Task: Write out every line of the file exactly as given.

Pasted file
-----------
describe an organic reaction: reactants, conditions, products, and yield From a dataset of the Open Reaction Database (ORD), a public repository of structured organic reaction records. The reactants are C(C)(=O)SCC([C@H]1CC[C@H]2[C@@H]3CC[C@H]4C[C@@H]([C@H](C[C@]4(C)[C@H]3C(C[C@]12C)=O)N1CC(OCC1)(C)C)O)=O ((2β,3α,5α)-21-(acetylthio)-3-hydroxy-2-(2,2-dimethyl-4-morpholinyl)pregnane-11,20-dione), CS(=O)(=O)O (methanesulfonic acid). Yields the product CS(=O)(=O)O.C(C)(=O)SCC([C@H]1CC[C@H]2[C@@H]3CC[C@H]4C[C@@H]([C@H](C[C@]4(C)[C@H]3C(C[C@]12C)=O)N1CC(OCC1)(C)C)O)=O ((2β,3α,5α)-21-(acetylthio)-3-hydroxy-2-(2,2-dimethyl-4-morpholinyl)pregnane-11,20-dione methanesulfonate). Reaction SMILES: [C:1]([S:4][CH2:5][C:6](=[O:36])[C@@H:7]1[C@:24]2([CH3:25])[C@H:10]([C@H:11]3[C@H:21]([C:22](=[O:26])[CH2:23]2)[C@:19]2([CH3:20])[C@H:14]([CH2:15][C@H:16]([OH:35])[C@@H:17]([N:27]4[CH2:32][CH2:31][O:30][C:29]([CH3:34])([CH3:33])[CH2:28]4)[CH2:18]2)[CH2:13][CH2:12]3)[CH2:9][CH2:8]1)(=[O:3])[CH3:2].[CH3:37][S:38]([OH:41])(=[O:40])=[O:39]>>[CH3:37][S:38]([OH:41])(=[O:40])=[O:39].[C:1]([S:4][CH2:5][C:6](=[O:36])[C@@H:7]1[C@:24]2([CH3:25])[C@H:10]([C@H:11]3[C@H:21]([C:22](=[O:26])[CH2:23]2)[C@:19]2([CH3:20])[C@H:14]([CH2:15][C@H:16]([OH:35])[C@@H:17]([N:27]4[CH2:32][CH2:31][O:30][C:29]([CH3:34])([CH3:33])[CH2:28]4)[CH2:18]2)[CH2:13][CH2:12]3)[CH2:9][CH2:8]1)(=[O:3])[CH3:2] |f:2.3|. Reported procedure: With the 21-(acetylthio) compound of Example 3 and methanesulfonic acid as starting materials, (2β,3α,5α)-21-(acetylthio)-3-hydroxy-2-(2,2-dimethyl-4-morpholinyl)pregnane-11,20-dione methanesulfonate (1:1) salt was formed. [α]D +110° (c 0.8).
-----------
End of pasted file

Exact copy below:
describe an organic reaction: reactants, conditions, products, and yield From a dataset of the Open Reaction Database (ORD), a public repository of structured organic reaction records. The reactants are C(C)(=O)SCC([C@H]1CC[C@H]2[C@@H]3CC[C@H]4C[C@@H]([C@H](C[C@]4(C)[C@H]3C(C[C@]12C)=O)N1CC(OCC1)(C)C)O)=O ((2β,3α,5α)-21-(acetylthio)-3-hydroxy-2-(2,2-dimethyl-4-morpholinyl)pregnane-11,20-dione), CS(=O)(=O)O (methanesulfonic acid). Yields the product CS(=O)(=O)O.C(C)(=O)SCC([C@H]1CC[C@H]2[C@@H]3CC[C@H]4C[C@@H]([C@H](C[C@]4(C)[C@H]3C(C[C@]12C)=O)N1CC(OCC1)(C)C)O)=O ((2β,3α,5α)-21-(acetylthio)-3-hydroxy-2-(2,2-dimethyl-4-morpholinyl)pregnane-11,20-dione methanesulfonate). Reaction SMILES: [C:1]([S:4][CH2:5][C:6](=[O:36])[C@@H:7]1[C@:24]2([CH3:25])[C@H:10]([C@H:11]3[C@H:21]([C:22](=[O:26])[CH2:23]2)[C@:19]2([CH3:20])[C@H:14]([CH2:15][C@H:16]([OH:35])[C@@H:17]([N:27]4[CH2:32][CH2:31][O:30][C:29]([CH3:34])([CH3:33])[CH2:28]4)[CH2:18]2)[CH2:13][CH2:12]3)[CH2:9][CH2:8]1)(=[O:3])[CH3:2].[CH3:37][S:38]([OH:41])(=[O:40])=[O:39]>>[CH3:37][S:38]([OH:41])(=[O:40])=[O:39].[C:1]([S:4][CH2:5][C:6](=[O:36])[C@@H:7]1[C@:24]2([CH3:25])[C@H:10]([C@H:11]3[C@H:21]([C:22](=[O:26])[CH2:23]2)[C@:19]2([CH3:20])[C@H:14]([CH2:15][C@H:16]([OH:35])[C@@H:17]([N:27]4[CH2:32][CH2:31][O:30][C:29]([CH3:34])([CH3:33])[CH2:28]4)[CH2:18]2)[CH2:13][CH2:12]3)[CH2:9][CH2:8]1)(=[O:3])[CH3:2] |f:2.3|. Reported procedure: With the 21-(acetylthio) compound of Example 3 and methanesulfonic acid as starting materials, (2β,3α,5α)-21-(acetylthio)-3-hydroxy-2-(2,2-dimethyl-4-morpholinyl)pregnane-11,20-dione methanesulfonate (1:1) salt was formed. [α]D +110° (c 0.8).